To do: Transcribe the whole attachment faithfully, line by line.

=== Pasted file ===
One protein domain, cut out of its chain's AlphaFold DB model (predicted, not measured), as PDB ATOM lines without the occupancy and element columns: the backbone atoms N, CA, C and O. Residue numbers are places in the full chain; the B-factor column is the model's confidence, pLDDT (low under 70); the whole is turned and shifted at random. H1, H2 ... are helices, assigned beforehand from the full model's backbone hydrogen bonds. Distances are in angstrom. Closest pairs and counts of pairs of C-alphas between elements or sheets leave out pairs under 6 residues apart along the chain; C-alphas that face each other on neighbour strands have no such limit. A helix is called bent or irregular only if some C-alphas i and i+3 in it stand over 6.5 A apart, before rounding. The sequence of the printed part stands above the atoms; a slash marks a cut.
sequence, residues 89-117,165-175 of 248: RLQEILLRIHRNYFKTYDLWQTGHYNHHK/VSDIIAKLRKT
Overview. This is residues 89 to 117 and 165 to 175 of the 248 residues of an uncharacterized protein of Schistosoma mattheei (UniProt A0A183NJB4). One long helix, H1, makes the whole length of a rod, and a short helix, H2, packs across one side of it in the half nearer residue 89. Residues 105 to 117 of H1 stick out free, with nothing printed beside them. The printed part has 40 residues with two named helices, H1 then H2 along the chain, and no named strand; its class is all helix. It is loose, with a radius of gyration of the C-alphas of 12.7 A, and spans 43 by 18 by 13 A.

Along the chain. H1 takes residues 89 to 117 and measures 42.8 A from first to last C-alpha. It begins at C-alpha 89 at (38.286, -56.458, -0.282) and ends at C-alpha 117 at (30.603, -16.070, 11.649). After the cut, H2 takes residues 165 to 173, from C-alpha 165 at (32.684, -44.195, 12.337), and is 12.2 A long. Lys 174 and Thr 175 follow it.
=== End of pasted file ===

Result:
One protein domain, cut out of its chain's AlphaFold DB model (predicted, not measured), as PDB ATOM lines without the occupancy and element columns: the backbone atoms N, CA, C and O. Residue numbers are places in the full chain; the B-factor column is the model's confidence, pLDDT (low under 70); the whole is turned and shifted at random. H1, H2 ... are helices, assigned beforehand from the full model's backbone hydrogen bonds. Distances are in angstrom. Closest pairs and counts of pairs of C-alphas between elements or sheets leave out pairs under 6 residues apart along the chain; C-alphas that face each other on neighbour strands have no such limit. A helix is called bent or irregular only if some C-alphas i and i+3 in it stand over 6.5 A apart, before rounding. The sequence of the printed part stands above the atoms; a slash marks a cut.
sequence, residues 89-117,165-175 of 248: RLQEILLRIHRNYFKTYDLWQTGHYNHHK/VSDIIAKLRKT
Overview. This is residues 89 to 117 and 165 to 175 of the 248 residues of an uncharacterized protein of Schistosoma mattheei (UniProt A0A183NJB4). One long helix, H1, makes the whole length of a rod, and a short helix, H2, packs across one side of it in the half nearer residue 89. Residues 105 to 117 of H1 stick out free, with nothing printed beside them. The printed part has 40 residues with two named helices, H1 then H2 along the chain, and no named strand; its class is all helix. It is loose, with a radius of gyration of the C-alphas of 12.7 A, and spans 43 by 18 by 13 A.

Along the chain. H1 takes residues 89 to 117 and measures 42.8 A from first to last C-alpha. It begins at C-alpha 89 at (38.286, -56.458, -0.282) and ends at C-alpha 117 at (30.603, -16.070, 11.649). After the cut, H2 takes residues 165 to 173, from C-alpha 165 at (32.684, -44.195, 12.337), and is 12.2 A long. Lys 174 and Thr 175 follow it.